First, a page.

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August 7, 2009
Demand grows for Angus calves
Calf prices have been up and down, but the Angus advantage keeps growing, even while supplies of Angus calves increased as a share of all cattle. That’s according to nine years of data in the Pfizer Animal Health-supported analysis of Superior Livestock video auction sales. (See also “Black bonus” for a detailed look at these values in the Northern Plains.)
Most of the calves sold on the video include data on breed type, which has always had an effect on sale price. Starting in this decade, data analysis began to break out and quantify those variables.
From 2000 through 2008, data on more than 3.3 million head in 27,472 lots show an upward trend line in the relative added value of calves that are primarily Angus, the top-value category each year.
Strict guidelines classified cattle based on seller description into one of five categories: mixed English or English crosses, English-Continental crosses, primarily Angus, black or black-whitefaced, and cattle with “ear.”
Mostly black English calves with less than a 90% share of black individuals only qualified as English/English crosses. Lots of black or black-whitefaced calves had to be at least 90% black hided, and primarily Angus calves had to be described as at least 90% Angus by the seller. Brangus calves that were 90% or more black were not included in the analyses.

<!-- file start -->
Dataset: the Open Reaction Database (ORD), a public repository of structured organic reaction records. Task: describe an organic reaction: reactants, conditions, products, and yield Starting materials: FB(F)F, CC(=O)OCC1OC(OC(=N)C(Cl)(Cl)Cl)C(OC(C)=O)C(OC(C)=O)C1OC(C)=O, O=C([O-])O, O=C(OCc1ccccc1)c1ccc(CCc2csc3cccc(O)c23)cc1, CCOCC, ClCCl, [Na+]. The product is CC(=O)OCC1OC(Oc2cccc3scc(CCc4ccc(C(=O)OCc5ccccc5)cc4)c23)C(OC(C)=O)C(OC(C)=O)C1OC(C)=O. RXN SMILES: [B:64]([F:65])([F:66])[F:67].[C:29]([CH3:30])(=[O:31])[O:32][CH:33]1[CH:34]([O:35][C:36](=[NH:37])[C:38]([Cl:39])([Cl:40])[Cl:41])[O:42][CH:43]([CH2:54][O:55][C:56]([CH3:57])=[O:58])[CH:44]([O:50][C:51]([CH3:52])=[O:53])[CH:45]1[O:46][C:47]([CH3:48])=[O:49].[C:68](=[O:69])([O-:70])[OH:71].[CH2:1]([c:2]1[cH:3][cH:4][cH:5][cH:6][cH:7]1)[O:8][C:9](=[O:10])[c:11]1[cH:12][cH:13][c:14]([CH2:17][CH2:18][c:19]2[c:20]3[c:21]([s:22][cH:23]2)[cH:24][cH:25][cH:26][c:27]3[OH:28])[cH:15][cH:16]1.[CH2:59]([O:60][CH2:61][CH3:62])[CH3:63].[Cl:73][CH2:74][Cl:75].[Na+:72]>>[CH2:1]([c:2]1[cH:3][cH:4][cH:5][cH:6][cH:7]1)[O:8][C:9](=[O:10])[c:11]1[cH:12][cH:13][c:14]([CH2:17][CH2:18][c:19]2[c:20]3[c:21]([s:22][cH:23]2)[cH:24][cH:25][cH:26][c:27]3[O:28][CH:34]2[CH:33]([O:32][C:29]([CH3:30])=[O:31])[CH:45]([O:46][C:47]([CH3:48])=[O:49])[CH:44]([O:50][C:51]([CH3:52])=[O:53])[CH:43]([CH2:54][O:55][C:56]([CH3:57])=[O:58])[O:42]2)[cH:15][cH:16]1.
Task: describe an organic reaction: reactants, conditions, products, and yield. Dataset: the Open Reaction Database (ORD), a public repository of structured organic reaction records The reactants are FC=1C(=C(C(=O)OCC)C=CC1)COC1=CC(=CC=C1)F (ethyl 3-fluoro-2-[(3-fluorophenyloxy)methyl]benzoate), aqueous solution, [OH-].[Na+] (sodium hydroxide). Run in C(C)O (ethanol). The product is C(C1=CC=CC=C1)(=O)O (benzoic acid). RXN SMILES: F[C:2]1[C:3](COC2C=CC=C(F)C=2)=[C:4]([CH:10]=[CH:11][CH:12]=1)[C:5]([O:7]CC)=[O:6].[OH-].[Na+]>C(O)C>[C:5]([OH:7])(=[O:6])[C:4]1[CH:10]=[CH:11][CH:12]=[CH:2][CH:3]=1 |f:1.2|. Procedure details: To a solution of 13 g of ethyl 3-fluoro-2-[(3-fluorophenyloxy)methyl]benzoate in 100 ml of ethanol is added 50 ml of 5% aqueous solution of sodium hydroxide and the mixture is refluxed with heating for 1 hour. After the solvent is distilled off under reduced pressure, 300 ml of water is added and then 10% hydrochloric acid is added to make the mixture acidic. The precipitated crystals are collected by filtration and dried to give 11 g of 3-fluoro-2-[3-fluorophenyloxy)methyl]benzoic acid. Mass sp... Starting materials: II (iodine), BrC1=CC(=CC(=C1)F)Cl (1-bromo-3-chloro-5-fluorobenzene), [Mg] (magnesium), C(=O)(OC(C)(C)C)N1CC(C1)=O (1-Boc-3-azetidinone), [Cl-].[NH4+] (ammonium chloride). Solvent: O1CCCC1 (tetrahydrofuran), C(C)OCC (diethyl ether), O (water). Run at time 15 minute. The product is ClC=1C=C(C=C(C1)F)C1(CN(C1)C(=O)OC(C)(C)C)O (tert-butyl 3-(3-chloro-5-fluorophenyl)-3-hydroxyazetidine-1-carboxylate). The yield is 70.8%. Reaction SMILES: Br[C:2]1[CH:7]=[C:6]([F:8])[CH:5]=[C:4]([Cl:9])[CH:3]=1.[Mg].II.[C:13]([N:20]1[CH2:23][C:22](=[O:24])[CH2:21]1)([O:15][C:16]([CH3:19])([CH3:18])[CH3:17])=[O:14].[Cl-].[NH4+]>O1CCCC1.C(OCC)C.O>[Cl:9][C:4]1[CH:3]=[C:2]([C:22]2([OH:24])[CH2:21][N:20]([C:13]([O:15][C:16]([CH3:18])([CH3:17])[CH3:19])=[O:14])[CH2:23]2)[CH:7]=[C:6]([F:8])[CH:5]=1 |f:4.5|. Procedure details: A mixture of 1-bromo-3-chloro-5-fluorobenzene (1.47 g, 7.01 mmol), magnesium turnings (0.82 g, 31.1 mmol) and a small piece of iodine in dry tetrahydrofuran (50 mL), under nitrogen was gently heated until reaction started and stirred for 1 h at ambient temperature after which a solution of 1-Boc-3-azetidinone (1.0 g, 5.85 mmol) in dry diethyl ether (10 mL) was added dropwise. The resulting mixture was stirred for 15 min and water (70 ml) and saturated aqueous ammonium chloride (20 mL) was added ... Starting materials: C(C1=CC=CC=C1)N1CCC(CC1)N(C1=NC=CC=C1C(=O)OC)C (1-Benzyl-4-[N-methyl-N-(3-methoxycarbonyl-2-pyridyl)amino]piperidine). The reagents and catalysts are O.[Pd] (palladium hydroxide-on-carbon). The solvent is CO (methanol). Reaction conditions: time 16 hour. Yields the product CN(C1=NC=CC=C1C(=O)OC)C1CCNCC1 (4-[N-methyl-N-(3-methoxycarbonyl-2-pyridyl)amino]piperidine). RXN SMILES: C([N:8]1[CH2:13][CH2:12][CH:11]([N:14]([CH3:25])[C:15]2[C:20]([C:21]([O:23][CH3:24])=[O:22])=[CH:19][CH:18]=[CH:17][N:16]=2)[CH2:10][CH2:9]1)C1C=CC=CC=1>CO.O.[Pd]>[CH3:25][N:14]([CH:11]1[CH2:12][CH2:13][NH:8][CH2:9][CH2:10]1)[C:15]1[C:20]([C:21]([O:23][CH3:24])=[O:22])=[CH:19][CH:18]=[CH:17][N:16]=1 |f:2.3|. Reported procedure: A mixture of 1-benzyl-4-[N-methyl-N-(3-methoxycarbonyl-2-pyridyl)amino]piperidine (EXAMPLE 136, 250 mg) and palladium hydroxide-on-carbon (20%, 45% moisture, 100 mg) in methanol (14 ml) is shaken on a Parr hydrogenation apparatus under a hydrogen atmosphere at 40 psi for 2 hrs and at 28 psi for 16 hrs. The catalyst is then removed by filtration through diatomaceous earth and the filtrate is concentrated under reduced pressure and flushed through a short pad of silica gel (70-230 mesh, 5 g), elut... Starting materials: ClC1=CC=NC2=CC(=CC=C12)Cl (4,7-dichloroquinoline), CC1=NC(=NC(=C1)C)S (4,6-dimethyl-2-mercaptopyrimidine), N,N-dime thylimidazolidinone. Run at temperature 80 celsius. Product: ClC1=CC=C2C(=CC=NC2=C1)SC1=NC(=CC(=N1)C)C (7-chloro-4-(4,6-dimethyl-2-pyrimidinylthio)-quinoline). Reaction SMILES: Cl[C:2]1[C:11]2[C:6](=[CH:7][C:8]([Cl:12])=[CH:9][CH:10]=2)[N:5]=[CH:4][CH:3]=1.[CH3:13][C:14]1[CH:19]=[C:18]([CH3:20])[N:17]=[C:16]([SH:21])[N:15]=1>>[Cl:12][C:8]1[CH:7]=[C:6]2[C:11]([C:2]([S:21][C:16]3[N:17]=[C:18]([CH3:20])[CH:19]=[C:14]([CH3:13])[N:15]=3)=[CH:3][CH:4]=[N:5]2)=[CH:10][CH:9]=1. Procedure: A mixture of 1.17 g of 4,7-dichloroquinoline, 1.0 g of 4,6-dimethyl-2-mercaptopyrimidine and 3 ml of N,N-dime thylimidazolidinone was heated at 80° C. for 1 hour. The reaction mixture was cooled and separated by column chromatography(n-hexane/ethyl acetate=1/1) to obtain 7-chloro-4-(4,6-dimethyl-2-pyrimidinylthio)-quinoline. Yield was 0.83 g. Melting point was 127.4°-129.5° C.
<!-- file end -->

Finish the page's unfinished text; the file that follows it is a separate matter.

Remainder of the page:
Using that Brahman-influence “eared” category as a base, the study showed a range of premiums for all other types of calves from 2000 to 2008 (Figure 1). “Last year, the Angus bonus reached its highest on record, at $7.64 per hundredweight (cwt.),” notes Mark McCully, Certified Angus Beef LLC (CAB) assistant vice president for supply. The spread has ranged from a low of $4.60 in 2001 (see Figure 2).
The value of English-Continental crosses relative to primarily Angus remained fairly steady over time at a $2.50/cwt. to $2.70/cwt. discount. However, the volume share of Continental crosses faded from about half of the mix in 2000 to 32% in recent years. Meanwhile, the share of primarily Angus combined with black and black-whitefaced calves climbed from 16.6% in 2000 to 42.6% last year, McCully points out.